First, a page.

Osgood Perkins’ (son of Anthony) feature debut The Blackcoat’s Daughter (AKA February) has been in release limbo so long, his sophomore effort, I Am The Pretty Thing That Lives In The House, has already been and gone. It’s a real shame, because his first attempt is far superior to his second, drenched in melancholy and unease, with quietly horrifying events taking place against an unforgiving backdrop of crisp, white snow.

The setting is an out-of-the-way boarding school, the movie kind one doubts actually exists in the real world anymore (if it ever did in the first place). Mad Men‘s Kiernan Shipka is Kat, a quiet, lonely young woman who, when we meet her, is crossing the days off the calendar month marked February. Her parents will be along shortly, she assures the principal, as he matter-of-factly advises her that she cannot “live” there over the imminent school break.

Kat isn’t completely alone, however, as another student, Rose (Sing Street‘s Lucy Boynton, playing a very different kind of bad girl here) is also stranded until her folks arrive. The principal tasks Rose with taking care of the younger Kat, a responsibility she very obviously doesn’t want. As the older, more sophisticated girl prepares for a date, Kat looks on, hovering in the doorway. She subsequently goes through Rose’s stuff once the coast is clear.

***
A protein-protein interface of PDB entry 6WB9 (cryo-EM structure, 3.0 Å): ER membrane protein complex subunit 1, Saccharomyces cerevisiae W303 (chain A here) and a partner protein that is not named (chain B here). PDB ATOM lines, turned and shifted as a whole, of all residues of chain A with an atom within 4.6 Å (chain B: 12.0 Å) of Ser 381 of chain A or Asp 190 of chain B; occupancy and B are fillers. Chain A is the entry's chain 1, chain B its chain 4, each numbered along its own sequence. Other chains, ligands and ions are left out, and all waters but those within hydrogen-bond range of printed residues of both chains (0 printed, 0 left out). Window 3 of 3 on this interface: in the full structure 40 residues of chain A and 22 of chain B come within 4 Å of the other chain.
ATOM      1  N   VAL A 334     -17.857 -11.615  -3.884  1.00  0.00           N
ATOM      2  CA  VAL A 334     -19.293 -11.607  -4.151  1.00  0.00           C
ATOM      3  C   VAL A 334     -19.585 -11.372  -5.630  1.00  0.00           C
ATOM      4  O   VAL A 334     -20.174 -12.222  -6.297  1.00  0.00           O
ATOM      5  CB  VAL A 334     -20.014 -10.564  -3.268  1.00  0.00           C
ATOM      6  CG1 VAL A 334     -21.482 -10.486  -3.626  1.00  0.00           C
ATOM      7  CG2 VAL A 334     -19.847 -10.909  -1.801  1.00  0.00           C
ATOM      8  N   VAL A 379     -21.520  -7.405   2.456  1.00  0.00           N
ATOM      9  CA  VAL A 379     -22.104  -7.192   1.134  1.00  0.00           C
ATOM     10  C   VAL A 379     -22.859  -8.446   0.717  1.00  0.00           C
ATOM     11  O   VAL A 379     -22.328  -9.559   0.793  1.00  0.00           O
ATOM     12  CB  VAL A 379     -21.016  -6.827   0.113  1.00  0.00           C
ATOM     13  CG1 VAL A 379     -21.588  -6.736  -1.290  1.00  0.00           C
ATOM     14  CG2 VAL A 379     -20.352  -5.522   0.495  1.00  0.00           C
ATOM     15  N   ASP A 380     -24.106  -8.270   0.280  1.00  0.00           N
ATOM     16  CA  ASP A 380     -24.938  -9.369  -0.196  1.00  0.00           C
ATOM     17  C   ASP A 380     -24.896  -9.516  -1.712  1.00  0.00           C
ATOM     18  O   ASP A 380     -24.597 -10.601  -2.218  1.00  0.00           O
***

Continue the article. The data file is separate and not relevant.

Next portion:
The Blackcoat’s Daughter has a timeless quality to it, much like the fabulous It Follows (another inspired debut from an exciting new voice in horror). No modern conveniences abound, but there’s a sense that events are taking place in the present day. Or maybe the story is set in another dimension entirely, given how Perkins plays with narrative structure, leading to a bizarre and enjoyably off the rails final act.

There’s an eeriness to it, a sense that something is immediately off. What that something is, is revealed so gradually there should be no doubt that a certain sect of horror fans will turn away from the movie before it’s even really got its considerable claws in. Perkins, you see, is unconcerned with big shocks or scares. The writer-director is, one assumes, un-bothered by appealing to the mainstream horror crowd.

Lucy Boynton in The Blackcoat's DaughterHe builds the tension at a snail’s pace, drip-feeding us select frights here and there, like beads of cold sweat gradually gathering on our backs. His is an arch, disciplined, very mannered portrayal of three (Emma Roberts is also involved, more on her later) damaged, lonely young women, all of whom are struggling with demons both inner and outer.

Recurring imagery wrong-foots us at every turn, making it increasingly difficult to discern what is real and what isn’t. The sound design is impeccable, and plays an important role in establishing the bigger scares. The score is a cawing, moaning, clanging, skin-crawling thing, paired very purposefully with the dread-laden atmosphere.